New procedures have been put into place after a middle school junior varsity developmental soccer game was canceled due to a bus driver not volunteering for the trip, said Hopkins County Board of Education Superintendent Deanna Ashby.
"This was an isolated event," said Ashby. "I really don't think that it will happen again."
The school board was not aware that a bus driver had not volunteered for Tuesday night's game, said Ashby.
"We were not aware of it until after it had occurred. Had we realized, we maybe could have intervened," she said. "But, since it has happened, we have put some additional procedures and protocols in place. I would be surprised if this ever happens again."
see team/page a3
The additional checks and balances implemented now call for trip selections to come directly through Ashby, Assistant Superintendent Marty Cline and Director of Secondary Education and Athletics Christian Klaas.
"We now have three additional sets of eyes on it," said Ashby. "At the start of this week, we had two events that the routes were not covered. As of this morning, both have been picked up."
Because of the new procedures, Klaas said they have opened up a more comprehensive dialogue between the high schools, middle school teams, coaches, athletic directors and principals.
"We want to ensure that they are communicating with us, the three of us, or the transportation staff earlier than 3 p.m. on the day they are supposed to leave, so they won't worry about who their driver is or when the driver is coming," he said.
One complaint that was issued from the cancelation was why students must ride the bus to an athletic event. Ashby said that it is a school board policy for the district.
"The policy says our students have to ride the bus to the event," she said. "There would be some schools or some programs that would suffer because not every child has that ride to and from the game. And we never ever want it to be a deterrent for any of our children not to be able to participate because they don't have a ride."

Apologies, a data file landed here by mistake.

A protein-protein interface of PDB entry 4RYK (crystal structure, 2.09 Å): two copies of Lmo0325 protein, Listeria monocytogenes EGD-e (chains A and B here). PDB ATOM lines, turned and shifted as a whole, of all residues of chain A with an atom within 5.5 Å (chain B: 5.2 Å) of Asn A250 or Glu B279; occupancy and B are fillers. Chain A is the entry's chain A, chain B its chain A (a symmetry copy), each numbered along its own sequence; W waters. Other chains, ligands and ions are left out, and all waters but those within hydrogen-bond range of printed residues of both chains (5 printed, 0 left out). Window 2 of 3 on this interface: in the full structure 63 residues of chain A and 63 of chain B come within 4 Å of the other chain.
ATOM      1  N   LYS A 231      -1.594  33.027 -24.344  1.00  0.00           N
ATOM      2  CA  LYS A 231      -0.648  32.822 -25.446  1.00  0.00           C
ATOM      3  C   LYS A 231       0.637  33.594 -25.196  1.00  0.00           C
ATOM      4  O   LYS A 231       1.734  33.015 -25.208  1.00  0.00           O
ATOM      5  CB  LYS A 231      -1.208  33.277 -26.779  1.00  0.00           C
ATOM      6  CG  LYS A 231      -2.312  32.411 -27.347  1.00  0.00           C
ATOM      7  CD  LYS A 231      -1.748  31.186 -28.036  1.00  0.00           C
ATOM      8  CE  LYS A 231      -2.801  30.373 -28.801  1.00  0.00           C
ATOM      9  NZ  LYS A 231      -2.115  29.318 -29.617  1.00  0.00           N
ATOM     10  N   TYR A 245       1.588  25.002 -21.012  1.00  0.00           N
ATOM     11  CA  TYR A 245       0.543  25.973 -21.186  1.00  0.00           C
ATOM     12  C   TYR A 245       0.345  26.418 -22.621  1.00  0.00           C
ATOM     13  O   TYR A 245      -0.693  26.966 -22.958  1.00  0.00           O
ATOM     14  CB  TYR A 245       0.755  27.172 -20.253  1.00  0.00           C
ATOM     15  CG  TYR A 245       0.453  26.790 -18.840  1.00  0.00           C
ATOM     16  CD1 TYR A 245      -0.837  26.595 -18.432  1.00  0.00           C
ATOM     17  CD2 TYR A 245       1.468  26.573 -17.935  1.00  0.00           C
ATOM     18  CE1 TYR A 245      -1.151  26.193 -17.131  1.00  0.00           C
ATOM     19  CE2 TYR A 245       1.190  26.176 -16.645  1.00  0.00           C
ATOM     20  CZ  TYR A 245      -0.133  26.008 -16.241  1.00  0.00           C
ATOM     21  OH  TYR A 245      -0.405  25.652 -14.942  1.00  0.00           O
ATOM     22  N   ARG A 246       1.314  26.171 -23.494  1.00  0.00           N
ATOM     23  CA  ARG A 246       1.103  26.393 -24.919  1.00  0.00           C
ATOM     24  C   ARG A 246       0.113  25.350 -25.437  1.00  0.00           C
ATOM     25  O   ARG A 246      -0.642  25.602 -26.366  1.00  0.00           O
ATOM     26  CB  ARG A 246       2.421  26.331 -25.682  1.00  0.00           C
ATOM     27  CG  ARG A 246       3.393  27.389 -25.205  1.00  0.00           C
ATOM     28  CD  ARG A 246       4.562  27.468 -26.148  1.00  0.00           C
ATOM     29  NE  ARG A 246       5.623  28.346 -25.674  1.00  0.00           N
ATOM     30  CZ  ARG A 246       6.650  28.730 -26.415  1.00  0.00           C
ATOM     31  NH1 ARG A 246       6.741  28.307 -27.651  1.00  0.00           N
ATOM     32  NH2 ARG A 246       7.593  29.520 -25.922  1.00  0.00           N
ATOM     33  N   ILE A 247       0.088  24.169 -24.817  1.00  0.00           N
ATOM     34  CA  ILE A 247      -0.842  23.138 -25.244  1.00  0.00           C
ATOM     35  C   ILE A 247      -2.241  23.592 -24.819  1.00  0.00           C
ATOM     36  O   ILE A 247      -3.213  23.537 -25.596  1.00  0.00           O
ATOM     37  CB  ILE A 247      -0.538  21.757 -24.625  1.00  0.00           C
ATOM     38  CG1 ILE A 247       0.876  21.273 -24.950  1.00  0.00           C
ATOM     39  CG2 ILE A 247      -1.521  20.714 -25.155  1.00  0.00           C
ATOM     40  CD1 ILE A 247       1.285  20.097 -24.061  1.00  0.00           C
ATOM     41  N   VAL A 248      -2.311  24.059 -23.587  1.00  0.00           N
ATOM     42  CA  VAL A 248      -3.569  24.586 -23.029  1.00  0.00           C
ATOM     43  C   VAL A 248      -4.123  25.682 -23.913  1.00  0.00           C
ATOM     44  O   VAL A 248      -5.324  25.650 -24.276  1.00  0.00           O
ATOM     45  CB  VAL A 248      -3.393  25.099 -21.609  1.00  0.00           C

Klass, who has coached baseball, basketball and golf, said as a coach he wants to keep everybody in the same place and ready to go.
"We can't guarantee that every student-athlete would have arrived or would have a parent that came to that game," he said. "We have many programs that the games are drop-off only and the parents transport home every time. Our football teams, for example, they all ride the buses home because they are responsible for putting away their equipment."
There is no flexibility on this policy, said Cline.
"Our policy indicates that our middle schools in our district must be transported," he said. "There's no flexibility for our middle schools."
The local school district has been dealing with a shortage of bus drivers, but Ashby said that was not a factor in this instance.
"Our students have not been affected by the shortage because all students being transported to and from school are our priority," she said. "The transportation department revises the plan daily based on if there is a driver sick or if there is a field trip during the middle of the day. It's a constant, fluid process.
Hopkins County currently employs 56 drivers, six to seven sub drivers who work two to four days a week, all of which service 44 regular routes, 14 special needs routs and 15 preschool routes, according to Ashby. The board is offering programs for coaches and teachers to become drivers, as well. Applications are always being accepted, she said.